With the eighth edition of the Jaipur Literature Festival starting in five days, make plans for workshops, readings, ideas and dialogues.
“Namita puts together an amazing programme of forgotten literature, while I bring in the international billboard names. Thus, we mix deep roots with big fireworks. ” —William Dalrymple
It has been variously described as a banyan tree, a literary Woodstock and even a sahityik Kumbh Mela. But author and co-director of the Jaipur Literature Festival (JLF), Namita Gokhale, describes the largest, free literature festival in the world as something extraordinary. “One of the wonders of the thinking world, it is the most magical spot anywhere. And the thing about magic is that no one ever knows the secret—if they did, it would be a trick,” smiles Gokhale, adding that the eighth edition will continue to showcase global and local perspectives to make sense of our changing times. Conducted from January 21-25, at the historic Hotel Diggi Palace, this year will see 234 speakers. Add to that 117 musicians and artistes, and the number of participants goes up to 351. “It’s been a miraculous growth as far as participation goes, too. Since it started, it has doubled in size every year, with last year seeing over a quarter of a million people,” says author and co-director William Dalrymple. This year, the festival has several highlights—the most talked about being Nobel laureate VS Naipaul and acclaimed travel writer Paul Theroux’s first appearance together after their falling out in 1996. “It’s also been 54 years since A House for Mr Biswas came out and this could very well be one of Naipaul’s last public events,” explains Dalrymple, adding that the list of attendees is quite formidable as “several writers I have been chasing for decades have finally buckled. No one has really copied our technique: bringing the world to Jaipur and Jaipur to the world. Namita scours India—not just for the ordinary, famous Indian writers in English that we see everywhere, but also for the really obscure ones, like Dalit poets in Punjab or a defrocked nun who has written an amazing memoir in Tamil. She puts together an amazing programme of forgotten literature, while I bring in the big international billboard names. Thus we mix deep roots with big fireworks.”
From Dalrymple’s personal hero, literary critic Alberto Manguel, to 2013 Man Booker Prize winner Eleanor Catton, the different sessions will also see names like novelists Hanif Kureishi and Elizabeth Gilbert, current Man Booker Prize nominee Neel Mukherjee, and poets like Kedarnath Singh. “Visual arts is also a big segment, with people like art historian BN Goswami and Pakistani artist-writer Salima Hashmi participating,” says Gokhale, besides a big contingent of Bollywood stalwarts—including writer Prasoon Joshi, actor Naseerudin Shah and director Vishal Bhardwaj—who will discuss films and books, poetry and autobiographies.
—Surya Praphulla Kumar
“One of the reasons this festival has done so well is because, of all the countries in the world, India has always had a great tradition of public performance in literature—from the poetry competitions of the Sangam poets in Tamil Nadu and the great courts of medieval India with their bards and mushairas, to the performances of the Bauls,” says Dalrymple.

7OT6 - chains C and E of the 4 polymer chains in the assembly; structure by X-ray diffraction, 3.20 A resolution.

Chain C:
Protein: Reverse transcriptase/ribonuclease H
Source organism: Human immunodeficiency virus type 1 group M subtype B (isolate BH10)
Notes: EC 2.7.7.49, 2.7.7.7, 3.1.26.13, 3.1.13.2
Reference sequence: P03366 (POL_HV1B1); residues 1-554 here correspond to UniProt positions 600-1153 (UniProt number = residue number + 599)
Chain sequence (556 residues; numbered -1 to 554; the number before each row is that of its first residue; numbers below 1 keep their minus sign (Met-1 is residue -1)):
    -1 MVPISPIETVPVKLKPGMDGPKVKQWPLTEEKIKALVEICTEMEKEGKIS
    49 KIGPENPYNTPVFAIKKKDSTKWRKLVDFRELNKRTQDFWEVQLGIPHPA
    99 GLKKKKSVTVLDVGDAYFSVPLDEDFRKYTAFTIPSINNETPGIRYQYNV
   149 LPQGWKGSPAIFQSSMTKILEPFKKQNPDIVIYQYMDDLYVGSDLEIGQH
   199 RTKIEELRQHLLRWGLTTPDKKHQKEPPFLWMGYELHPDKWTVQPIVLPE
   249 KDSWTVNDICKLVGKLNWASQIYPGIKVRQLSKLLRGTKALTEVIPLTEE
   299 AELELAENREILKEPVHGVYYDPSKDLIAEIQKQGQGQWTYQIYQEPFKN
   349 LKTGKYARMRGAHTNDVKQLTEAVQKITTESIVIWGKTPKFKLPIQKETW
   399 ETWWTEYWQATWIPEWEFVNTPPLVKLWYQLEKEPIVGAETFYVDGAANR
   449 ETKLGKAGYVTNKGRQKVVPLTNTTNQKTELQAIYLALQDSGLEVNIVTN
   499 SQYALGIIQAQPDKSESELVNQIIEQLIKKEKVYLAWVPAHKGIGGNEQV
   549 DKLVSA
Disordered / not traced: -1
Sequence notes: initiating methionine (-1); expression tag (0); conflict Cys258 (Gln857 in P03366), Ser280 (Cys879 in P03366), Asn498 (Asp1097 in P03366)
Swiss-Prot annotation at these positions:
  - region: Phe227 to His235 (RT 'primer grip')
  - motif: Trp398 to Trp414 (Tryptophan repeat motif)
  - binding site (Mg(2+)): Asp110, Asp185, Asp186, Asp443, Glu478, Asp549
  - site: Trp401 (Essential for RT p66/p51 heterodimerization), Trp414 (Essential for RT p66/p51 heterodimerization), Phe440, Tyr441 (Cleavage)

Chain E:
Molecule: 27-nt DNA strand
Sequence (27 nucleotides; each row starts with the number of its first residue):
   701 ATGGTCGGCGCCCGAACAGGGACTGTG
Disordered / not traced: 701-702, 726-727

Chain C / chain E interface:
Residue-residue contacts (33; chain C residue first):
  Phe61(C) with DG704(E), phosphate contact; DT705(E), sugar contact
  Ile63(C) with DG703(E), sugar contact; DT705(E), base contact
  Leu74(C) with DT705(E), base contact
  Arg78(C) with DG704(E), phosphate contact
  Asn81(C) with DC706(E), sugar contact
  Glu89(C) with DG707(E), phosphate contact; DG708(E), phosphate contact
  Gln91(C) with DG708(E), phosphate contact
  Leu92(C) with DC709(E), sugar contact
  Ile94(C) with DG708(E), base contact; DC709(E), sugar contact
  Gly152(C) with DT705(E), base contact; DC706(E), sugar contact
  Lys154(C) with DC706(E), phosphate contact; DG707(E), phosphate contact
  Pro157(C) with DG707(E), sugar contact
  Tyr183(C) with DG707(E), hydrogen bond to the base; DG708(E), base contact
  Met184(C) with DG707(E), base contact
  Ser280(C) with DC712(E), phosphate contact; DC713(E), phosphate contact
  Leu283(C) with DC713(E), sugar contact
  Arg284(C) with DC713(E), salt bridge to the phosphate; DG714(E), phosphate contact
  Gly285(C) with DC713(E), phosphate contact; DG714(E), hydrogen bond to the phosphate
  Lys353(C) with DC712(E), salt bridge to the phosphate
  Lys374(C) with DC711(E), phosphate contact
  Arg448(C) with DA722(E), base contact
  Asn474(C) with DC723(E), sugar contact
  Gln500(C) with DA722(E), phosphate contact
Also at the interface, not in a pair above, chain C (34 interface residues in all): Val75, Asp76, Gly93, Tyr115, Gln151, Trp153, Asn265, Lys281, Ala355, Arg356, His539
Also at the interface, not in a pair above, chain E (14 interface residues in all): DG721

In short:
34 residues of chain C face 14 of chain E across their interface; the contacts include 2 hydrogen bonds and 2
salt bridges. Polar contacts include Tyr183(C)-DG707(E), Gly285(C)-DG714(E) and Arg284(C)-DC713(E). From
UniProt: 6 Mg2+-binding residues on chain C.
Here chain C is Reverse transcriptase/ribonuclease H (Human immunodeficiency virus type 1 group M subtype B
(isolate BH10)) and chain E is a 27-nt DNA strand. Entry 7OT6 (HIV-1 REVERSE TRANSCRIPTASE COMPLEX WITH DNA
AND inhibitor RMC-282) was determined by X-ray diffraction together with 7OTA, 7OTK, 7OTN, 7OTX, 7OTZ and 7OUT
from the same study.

to the US In September this year, JLF is heading to the US. “The unique spirit of Jaipur has inspired new partnerships and opportunities to curate readings and conversations across cultures and national boundaries. The planned collaborative event in Boulder, Colorado, sounds brilliant and I am looking forward to it,” admits Gokhale.
Themes to follow
According to the directors, there will be a strong emphasis on poetry, writing in South Asia, and literature of the North-East. There will also be a session on writings associated with The Seven Deadly Sins, a continuation of the ‘Women Uninterrupted’ series, besides themes like the meltdown in the Middle East and Af-Pak, historical fiction, alternative sexualities, memoir writing, natural history and even the life cycle of the honey bee.
Flight: Give smelly trains and overnight journeys a miss. With Air Asia launching its new route, Bengaluru to Jaipur, last year, travelling to the literary festival is that much more easy now. From `5,015 onwards. Details: booking.airasia.com
Heritage walks: While in the Pink City, take some time off for culture. Vedic Walks is organising heritage walks (morning and evening), which will explore the architecture of the city, introduce you to local artisans, and more. From `1,645.
Hotel deal: Check into the Taj Rambagh Palace and rest in the lap of luxury. The Royal Retreat Winter Offer, which includes a historical suite, free use of the spa’s wet areas, a complimentary dinner and a half day sight-seeing tour, is priced at `62,500. Details: 0141 2211919
Art: Winners of the Ojas Art Award—Gond artists Bhajju Shyam, Venkat Raman Singh Shyam and Roshni Vyam—are exhibiting their work, featuring themes like myth, nature, magic and life, at the festival.
Music: The evenings promise to be mellifluous. Every day,
from 7.30 pm onwards, listen to award-winning artistes like Transglobal Underground and Sain Zahoor or the classical tunes of singers like Malini Awasthi and Rashmi Agarwal.
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